The second phrase was the use of “ecclesial communities,” presumably to describe Ukrainian Catholics. However, as I argued earlier on CWR, that phrase is ambivalent and equivocal, and could be applied just as much to Orthodox Christians in Ukraine.

This phrase was left in the Havana declaration because it downgrades not just Uniates, but Ukrainians, including the Orthodox. Once again it strikes me as a clear Russian projection onto Ukrainian Orthodox Christians in Ukraine, who are divided into three different churches, only one of which is recognized by Moscow and under its control. The other two are regularly dismissed by Moscow as “uncanonical” and “schismatic,” while Ukrainian Catholics, of course, come in for even more tedious and unimaginative denunciations. If you ask some Orthodox, they will say that “uncanonical” groups lack the grace of sacraments and thus, as with Catholic teaching, are not really “church” but just “ecclesial communities.”

What is the answer to all this? It is the same for both Catholics and Orthodox. Indeed, the more Catholics do this, the more we reassure other Orthodox Christians outside Russia: Catholics must continue to show that the papacy is not possessed of dictatorial powers of micro-management such that every word falling from papal lips is unquestioningly obeyed.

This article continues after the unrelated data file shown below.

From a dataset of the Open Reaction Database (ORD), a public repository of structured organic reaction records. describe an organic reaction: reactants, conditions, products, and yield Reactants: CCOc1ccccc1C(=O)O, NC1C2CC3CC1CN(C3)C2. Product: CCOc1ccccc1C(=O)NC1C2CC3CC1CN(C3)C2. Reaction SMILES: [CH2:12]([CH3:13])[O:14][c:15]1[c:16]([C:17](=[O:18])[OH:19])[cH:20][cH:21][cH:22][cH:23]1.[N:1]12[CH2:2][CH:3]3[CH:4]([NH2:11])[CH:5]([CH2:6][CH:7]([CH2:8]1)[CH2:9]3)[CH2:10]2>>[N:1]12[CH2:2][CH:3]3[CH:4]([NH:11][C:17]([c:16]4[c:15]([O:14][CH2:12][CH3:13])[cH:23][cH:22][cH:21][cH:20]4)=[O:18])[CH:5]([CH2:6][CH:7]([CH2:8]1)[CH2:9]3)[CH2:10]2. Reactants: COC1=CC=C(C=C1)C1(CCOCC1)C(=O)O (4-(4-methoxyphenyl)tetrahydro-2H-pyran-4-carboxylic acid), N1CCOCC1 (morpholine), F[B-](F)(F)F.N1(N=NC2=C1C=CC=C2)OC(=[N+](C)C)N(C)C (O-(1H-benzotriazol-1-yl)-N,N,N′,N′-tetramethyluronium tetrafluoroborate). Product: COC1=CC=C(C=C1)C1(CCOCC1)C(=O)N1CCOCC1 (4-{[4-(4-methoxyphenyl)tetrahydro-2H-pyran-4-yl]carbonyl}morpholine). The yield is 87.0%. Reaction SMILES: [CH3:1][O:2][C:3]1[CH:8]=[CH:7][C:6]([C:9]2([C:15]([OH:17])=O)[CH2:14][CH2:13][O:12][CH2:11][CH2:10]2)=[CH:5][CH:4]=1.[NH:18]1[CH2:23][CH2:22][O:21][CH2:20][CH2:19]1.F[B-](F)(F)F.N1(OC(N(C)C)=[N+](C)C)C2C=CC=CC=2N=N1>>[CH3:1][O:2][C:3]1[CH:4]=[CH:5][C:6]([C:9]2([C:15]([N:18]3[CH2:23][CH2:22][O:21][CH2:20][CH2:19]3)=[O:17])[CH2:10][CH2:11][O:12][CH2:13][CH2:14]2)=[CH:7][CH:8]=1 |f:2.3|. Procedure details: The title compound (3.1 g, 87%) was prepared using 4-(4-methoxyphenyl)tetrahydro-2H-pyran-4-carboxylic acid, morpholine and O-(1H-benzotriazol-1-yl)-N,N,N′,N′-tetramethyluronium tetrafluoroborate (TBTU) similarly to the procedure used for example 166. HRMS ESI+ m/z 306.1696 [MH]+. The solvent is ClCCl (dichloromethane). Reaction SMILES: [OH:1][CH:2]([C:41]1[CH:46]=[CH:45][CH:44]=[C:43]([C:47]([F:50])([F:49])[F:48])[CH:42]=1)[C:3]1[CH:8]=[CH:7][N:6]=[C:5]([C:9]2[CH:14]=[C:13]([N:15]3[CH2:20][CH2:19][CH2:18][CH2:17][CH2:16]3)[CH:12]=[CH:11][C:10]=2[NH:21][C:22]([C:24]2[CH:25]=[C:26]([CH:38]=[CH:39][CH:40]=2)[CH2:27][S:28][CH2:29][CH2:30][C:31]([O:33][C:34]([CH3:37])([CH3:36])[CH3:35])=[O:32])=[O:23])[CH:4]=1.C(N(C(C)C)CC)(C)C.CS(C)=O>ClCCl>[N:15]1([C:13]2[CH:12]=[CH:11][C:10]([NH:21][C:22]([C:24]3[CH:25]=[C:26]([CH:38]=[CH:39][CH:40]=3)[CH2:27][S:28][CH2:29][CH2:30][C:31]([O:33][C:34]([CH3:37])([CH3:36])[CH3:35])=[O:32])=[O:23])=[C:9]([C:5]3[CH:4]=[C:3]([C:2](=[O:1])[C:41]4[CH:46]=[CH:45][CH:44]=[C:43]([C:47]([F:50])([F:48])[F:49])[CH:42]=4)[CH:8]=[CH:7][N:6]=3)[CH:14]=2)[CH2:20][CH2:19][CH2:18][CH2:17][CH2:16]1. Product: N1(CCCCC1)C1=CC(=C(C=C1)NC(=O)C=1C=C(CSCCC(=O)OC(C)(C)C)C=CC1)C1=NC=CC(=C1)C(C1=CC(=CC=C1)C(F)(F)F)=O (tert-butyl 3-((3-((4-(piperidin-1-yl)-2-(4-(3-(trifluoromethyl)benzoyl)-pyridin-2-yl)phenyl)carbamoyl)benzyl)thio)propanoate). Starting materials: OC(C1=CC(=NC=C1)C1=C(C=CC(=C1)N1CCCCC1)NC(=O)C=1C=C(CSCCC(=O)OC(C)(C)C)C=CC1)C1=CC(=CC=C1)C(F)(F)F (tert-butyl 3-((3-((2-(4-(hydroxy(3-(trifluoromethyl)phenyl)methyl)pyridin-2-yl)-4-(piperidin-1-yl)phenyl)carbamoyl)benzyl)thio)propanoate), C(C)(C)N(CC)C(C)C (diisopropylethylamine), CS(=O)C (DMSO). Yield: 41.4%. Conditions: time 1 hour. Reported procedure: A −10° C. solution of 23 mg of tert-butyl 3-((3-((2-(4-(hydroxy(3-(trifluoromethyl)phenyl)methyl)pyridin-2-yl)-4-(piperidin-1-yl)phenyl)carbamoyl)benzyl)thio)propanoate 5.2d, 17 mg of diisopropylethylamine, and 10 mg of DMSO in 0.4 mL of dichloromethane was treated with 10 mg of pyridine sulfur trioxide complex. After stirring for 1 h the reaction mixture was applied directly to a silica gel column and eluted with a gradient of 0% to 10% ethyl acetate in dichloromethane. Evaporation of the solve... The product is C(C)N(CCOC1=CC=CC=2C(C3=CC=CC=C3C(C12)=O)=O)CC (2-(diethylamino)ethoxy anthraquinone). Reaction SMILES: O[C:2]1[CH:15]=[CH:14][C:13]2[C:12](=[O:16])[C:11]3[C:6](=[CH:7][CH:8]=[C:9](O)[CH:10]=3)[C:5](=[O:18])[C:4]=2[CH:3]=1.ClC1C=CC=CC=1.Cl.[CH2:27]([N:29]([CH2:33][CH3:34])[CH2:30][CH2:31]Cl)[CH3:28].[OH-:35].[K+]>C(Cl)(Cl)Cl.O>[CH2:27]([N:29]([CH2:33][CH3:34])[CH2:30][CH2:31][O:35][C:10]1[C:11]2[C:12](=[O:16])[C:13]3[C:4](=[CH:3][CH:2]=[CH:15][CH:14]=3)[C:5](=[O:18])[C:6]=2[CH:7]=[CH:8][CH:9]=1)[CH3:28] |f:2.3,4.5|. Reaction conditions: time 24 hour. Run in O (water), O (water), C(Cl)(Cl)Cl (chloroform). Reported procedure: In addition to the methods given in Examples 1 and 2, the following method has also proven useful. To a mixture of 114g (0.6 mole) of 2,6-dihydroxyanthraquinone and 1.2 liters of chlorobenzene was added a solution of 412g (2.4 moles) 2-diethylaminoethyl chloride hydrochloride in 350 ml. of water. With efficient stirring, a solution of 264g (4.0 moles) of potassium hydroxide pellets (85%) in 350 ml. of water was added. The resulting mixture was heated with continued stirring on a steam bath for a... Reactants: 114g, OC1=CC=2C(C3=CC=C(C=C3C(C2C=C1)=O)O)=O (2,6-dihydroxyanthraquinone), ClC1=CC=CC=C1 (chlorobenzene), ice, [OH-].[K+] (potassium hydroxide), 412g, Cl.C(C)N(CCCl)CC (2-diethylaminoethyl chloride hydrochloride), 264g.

And we do that in two ways: by voicing legitimate disagreement openly and honestly (as Ukrainian Catholics have done in the aftermath of Havana), and by insisting again and again (as I have argued before) that the papacy is not an oracle spouting divine revelation on Twitter, airlines, and elsewhere. The pope today—like the analyst sitting behind the couch in silence while the patient projects all kinds of fantasies—must ever more recede into the background, saying with John the Baptist, “He must increase, while I must decrease.”

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About Dr. Adam A. J. DeVille 108 Articles
Dr. Adam A. J. DeVille is associate professor at the University of Saint Francis in Ft. Wayne, IN., where he also maintains a part-time private practice in psychotherapy. He is the author and editor of several books, including Orthodoxy and the Roman Papacy (University of Notre Dame, 2011).